One simple example where Configure Speakers can be useful is with an application like iTunes. Say you have an audio device with eight outputs: by default, iTunes will always play out of the first two outputs, but what if you want to hear to monitor via outputs seven and eight instead?
The Configure Speakers sheet enables you to specify what outputs on your Audio Device are used by applications that output audio to Mac OS X's stereo or multi-channel speaker arrangement. Notice how multiple Streams can be selected in the upper part of the sheet if the Audio Device has multiple Streams, as you can see here for an Aggregate Device.
In the Configure Speakers sheet, if you're using a device with multiple Streams, you enable the Stream with the outputs you want to assign in the upper part of the sheet — in this example, you need to enable the Stream that encompasses outputs seven and eight on your audio device.
Next, in the lower part of the sheet, you'll see a graphical representation of the speaker arrangement Mac OS X applications use when outputing audio, meaning that when an application like iTunes outputs stereo audio, it's this model that's used for the audio output. The speakers are labelled with their configuration left front and right front in the case of simple stereo and are positioned in relation to the listener, who is illustrated with a blue dot see the screenshot on the right. Clicking on the speaker button sends white noise to that speaker until you click it again, and you can set which output on your audio device is used for this speaker in the pop-up menu below that speaker.
In this example, you'd select '7' in the pop-up menu for the left speaker and '8' for the right speaker, and click Apply. All stereo output from basic audio applications that don't specify audio outputs themselves iTunes, Quicktime Player, DVD Player and so on will now take place via outputs seven and eight on your audio hardware. Programs that address specific outputs on Core Audio devices, like Logic, will ignore these settings. The process of setting the assignments for applications that output basic multi-channel audio such as DVD Player and the new version 7 Quicktime Player is the same as for stereo configurations.
In the Configure Speakers tab, click the 'Multi-channel' button and select a multi-channel configuration from the pop-up menu that now appears beside the button. You'll only be able to select multi-channel configurations based on the number of total streams in your audio device, so four speakers will only allow you to set stereo and quadraphonic configurations, for example.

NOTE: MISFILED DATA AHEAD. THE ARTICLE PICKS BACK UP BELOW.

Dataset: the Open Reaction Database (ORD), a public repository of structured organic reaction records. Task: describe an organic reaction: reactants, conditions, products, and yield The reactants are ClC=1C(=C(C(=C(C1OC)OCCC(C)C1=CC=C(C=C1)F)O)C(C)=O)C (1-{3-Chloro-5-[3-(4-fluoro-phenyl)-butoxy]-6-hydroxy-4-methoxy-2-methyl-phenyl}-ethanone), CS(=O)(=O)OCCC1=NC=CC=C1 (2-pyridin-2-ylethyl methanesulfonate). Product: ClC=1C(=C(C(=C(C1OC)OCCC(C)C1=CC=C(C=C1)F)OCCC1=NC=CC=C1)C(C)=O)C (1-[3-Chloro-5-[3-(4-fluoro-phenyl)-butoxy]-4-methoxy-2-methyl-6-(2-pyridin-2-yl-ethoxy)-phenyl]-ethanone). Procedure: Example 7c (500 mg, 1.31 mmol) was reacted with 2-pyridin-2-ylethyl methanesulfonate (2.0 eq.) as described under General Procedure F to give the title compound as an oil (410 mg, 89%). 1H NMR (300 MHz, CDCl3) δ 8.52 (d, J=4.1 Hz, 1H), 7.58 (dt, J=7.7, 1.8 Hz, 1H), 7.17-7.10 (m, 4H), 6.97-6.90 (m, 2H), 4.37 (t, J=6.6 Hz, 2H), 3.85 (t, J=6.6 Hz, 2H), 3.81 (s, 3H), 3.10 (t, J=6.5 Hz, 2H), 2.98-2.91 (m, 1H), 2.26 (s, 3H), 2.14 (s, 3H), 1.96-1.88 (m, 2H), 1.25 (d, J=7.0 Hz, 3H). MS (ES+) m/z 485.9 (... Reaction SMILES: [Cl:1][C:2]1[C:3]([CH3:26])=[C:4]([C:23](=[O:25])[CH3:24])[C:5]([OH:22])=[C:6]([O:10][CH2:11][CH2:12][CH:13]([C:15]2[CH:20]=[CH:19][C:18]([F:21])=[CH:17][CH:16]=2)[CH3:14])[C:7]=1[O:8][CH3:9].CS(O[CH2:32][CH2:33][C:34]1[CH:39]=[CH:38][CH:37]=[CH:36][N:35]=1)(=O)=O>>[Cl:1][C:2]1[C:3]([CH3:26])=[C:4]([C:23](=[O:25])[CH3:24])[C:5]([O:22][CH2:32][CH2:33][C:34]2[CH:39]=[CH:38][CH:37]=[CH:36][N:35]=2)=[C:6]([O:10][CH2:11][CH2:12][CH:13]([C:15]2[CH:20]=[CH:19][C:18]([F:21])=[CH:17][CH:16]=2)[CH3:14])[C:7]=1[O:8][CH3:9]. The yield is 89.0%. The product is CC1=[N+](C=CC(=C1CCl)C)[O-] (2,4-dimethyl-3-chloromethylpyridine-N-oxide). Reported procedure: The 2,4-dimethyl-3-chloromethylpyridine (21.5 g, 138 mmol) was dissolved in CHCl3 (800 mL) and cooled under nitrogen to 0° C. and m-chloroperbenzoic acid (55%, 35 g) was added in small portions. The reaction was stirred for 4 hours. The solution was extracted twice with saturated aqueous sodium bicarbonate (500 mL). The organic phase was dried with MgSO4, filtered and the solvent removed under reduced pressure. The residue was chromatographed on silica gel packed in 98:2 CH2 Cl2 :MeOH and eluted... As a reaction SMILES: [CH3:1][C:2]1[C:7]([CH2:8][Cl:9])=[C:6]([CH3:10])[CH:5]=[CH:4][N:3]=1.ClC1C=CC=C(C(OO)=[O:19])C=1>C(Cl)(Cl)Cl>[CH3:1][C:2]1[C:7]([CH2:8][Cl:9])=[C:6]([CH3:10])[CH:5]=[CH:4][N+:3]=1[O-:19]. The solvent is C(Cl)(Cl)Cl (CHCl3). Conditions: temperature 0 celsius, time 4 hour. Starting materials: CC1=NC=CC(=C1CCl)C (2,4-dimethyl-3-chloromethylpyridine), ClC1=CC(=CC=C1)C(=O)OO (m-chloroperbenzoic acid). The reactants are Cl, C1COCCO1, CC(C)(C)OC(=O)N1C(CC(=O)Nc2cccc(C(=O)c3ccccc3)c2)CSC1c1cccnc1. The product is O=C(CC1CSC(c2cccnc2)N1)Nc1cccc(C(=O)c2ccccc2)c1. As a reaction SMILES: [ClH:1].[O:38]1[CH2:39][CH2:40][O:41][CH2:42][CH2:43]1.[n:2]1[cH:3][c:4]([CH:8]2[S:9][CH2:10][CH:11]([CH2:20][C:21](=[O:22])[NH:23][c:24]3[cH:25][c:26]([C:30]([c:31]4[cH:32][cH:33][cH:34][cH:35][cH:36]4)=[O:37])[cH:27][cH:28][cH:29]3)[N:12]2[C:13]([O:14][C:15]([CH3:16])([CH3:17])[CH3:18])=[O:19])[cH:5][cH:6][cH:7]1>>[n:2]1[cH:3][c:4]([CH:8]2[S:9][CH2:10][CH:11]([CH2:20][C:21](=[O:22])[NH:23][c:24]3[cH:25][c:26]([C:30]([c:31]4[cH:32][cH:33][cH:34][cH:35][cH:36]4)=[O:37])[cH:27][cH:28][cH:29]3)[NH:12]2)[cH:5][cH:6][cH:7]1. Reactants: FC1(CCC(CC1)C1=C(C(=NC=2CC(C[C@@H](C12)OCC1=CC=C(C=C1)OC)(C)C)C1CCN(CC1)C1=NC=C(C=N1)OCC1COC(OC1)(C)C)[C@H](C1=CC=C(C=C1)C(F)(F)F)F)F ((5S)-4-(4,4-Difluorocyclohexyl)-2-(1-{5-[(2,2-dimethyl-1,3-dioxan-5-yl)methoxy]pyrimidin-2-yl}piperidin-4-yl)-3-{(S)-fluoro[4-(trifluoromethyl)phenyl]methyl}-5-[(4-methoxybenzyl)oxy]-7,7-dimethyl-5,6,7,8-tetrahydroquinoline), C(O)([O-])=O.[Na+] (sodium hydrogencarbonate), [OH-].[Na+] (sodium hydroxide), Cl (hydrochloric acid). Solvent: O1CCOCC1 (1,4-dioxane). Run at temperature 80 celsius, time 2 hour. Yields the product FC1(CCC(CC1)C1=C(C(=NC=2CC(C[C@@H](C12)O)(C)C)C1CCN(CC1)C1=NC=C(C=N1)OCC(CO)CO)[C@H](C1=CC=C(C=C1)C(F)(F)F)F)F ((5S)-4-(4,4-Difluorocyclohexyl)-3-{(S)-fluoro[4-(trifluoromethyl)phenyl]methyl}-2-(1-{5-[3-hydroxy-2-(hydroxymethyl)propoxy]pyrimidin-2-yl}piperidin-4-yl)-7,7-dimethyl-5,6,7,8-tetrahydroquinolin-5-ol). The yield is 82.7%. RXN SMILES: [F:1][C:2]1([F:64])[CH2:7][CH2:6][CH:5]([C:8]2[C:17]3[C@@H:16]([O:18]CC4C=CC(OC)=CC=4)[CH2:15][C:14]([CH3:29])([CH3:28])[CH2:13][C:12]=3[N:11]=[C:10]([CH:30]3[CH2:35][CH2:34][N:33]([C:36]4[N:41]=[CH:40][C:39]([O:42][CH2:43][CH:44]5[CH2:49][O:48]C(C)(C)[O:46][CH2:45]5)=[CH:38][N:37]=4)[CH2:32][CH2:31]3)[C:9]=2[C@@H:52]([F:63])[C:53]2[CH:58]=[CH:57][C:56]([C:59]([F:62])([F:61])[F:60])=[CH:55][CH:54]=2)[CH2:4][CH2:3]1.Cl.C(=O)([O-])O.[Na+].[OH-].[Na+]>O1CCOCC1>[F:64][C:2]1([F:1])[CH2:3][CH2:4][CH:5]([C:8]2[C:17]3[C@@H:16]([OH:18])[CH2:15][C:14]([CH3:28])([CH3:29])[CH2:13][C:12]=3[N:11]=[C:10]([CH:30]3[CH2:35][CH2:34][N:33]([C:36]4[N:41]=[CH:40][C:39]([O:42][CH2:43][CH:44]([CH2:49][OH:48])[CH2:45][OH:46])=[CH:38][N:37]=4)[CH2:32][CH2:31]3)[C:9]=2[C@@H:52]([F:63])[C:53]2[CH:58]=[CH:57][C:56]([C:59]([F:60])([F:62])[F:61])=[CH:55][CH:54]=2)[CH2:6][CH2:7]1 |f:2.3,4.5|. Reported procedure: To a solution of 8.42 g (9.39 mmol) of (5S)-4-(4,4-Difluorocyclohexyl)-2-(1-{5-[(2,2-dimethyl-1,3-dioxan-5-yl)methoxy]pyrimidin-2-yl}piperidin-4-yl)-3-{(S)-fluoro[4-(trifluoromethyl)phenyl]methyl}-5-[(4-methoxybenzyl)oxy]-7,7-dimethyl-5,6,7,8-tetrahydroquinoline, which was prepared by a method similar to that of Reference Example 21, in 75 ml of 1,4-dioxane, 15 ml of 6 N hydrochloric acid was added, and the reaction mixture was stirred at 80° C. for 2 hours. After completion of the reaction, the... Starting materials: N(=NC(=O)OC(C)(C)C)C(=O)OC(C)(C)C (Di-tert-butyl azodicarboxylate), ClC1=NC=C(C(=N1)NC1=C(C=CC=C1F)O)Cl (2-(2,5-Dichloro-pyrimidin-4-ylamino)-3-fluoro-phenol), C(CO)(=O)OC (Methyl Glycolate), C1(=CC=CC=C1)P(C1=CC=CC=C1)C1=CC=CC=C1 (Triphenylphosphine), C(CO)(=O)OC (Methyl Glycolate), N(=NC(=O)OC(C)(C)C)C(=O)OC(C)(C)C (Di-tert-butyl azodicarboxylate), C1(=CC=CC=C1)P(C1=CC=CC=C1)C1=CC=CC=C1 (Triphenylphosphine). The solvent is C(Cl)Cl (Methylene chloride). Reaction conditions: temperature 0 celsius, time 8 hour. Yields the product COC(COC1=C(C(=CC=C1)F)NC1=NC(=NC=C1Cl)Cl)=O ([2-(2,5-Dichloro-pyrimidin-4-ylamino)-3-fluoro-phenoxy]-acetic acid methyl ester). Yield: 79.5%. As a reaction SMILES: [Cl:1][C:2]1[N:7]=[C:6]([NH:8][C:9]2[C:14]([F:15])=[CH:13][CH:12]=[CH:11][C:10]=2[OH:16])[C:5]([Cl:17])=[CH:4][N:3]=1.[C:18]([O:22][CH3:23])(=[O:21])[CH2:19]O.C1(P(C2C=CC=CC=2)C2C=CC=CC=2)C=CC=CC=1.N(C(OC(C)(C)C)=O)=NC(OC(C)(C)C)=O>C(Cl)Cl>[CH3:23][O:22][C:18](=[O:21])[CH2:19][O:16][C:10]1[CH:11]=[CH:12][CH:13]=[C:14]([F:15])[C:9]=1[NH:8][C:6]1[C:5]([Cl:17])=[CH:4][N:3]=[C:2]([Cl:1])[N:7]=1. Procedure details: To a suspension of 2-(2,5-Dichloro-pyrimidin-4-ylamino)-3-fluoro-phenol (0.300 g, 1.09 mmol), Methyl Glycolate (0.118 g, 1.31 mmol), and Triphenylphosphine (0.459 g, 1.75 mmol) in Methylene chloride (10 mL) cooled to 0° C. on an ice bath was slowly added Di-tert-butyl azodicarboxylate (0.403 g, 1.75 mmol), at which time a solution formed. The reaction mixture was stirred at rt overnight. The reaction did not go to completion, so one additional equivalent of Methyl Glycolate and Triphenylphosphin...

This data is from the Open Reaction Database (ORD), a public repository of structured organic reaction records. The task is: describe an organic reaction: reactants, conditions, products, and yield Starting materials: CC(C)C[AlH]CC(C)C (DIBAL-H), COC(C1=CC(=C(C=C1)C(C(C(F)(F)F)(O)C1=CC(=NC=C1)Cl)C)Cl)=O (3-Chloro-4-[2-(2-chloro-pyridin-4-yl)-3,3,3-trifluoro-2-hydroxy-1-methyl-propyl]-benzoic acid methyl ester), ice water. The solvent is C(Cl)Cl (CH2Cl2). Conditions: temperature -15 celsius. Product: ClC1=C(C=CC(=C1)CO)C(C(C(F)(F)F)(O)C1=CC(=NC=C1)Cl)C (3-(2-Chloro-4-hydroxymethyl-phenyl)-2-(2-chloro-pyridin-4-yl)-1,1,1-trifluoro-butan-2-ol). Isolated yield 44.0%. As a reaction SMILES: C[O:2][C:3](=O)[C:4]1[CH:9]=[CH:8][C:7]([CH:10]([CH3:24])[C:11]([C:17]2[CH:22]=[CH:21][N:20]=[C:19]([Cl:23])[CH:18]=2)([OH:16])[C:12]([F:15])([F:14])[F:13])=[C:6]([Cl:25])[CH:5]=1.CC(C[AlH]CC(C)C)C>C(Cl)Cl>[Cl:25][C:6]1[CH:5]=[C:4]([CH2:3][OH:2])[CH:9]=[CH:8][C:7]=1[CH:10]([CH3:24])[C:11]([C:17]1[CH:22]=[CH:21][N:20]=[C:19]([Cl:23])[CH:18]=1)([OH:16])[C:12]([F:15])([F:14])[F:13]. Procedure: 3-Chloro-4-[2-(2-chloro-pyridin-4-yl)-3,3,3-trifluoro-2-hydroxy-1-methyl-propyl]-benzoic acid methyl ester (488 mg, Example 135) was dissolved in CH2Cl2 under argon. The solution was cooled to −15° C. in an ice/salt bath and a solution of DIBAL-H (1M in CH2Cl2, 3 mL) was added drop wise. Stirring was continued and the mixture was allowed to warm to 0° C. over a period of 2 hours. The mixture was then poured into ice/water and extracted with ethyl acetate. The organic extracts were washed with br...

As before, getting it all to work is a question of enabling the required Streams at the top of the sheet, selecting the multi-channel configuration from the pop-up menu, and then assigning the outputs on the speakers in the lower part of the sheet. Apple include many Audio Units with Tiger, most of which are self-descriptively named, as detailed in the following list.
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You'll notice many Audio Units that don't usually get presented in your Audio Units host applications. Audio Units included with Panther are indicated with an asterisk. Audio Units, as the OS X audio plug-in standard, has had a somewhat tumultuous journey compared with other plug-in formats.
A great deal of development was carried out during the early Since few v1 Audio Units plug-ins existed, this didn't create too many problems for developers, and the specification settled down during Plug-ins that failed were set to one side, requiring manual user activation to bring them back into the application again. Although this created a few problems for users in the interim, overall it was a good move, and encouraged the development of 'fully legal' Audio Units plug-ins to improve overall system stability. While many audio plug-in formats were created for specific purposes, such as to process incoming audio to create an effect, the Audio Units format was created to be broad container for a variety of different audio tools.